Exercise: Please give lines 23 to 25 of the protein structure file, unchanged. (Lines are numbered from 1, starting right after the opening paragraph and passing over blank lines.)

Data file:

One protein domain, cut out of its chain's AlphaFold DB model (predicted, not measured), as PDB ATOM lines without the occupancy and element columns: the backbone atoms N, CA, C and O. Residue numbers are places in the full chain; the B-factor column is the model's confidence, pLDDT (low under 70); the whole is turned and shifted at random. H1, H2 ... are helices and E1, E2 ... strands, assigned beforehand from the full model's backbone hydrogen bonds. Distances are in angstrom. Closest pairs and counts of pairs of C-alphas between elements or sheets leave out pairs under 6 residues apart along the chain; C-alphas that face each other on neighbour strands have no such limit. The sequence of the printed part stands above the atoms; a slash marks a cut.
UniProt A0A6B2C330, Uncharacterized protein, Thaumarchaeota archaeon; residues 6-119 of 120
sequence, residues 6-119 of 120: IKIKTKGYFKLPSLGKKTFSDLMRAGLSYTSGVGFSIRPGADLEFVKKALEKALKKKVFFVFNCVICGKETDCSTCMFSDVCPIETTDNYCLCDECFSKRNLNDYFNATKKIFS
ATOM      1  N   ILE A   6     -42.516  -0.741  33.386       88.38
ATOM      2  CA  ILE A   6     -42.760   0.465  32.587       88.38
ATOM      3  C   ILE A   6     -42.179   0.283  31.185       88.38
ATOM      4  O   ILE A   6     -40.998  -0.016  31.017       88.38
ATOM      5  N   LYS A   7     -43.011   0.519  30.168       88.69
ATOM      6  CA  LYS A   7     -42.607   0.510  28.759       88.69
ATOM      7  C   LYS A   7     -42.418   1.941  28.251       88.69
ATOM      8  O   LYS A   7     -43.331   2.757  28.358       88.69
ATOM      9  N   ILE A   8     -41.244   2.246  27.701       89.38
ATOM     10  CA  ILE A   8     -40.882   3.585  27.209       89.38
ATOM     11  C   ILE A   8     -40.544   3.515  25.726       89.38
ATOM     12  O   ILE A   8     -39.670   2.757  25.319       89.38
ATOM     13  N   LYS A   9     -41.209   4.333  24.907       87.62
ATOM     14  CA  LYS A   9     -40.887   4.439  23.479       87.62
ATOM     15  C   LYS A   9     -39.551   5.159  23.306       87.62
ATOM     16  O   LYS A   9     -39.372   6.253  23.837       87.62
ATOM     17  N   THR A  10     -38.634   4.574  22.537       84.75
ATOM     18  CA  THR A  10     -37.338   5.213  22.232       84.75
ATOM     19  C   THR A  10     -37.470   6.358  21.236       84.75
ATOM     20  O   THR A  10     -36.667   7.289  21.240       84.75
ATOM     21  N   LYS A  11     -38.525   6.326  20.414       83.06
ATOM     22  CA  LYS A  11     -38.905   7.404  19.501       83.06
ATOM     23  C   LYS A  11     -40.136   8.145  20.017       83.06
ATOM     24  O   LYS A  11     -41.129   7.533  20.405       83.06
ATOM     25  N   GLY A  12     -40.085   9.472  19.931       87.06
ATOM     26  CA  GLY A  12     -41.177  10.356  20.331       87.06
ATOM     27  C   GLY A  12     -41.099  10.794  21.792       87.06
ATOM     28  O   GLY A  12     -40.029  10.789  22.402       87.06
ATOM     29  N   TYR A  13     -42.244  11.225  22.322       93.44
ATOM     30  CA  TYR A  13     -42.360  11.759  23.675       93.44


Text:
ATOM     21  N   LYS A  11     -38.525   6.326  20.414       83.06
ATOM     22  CA  LYS A  11     -38.905   7.404  19.501       83.06
ATOM     23  C   LYS A  11     -40.136   8.145  20.017       83.06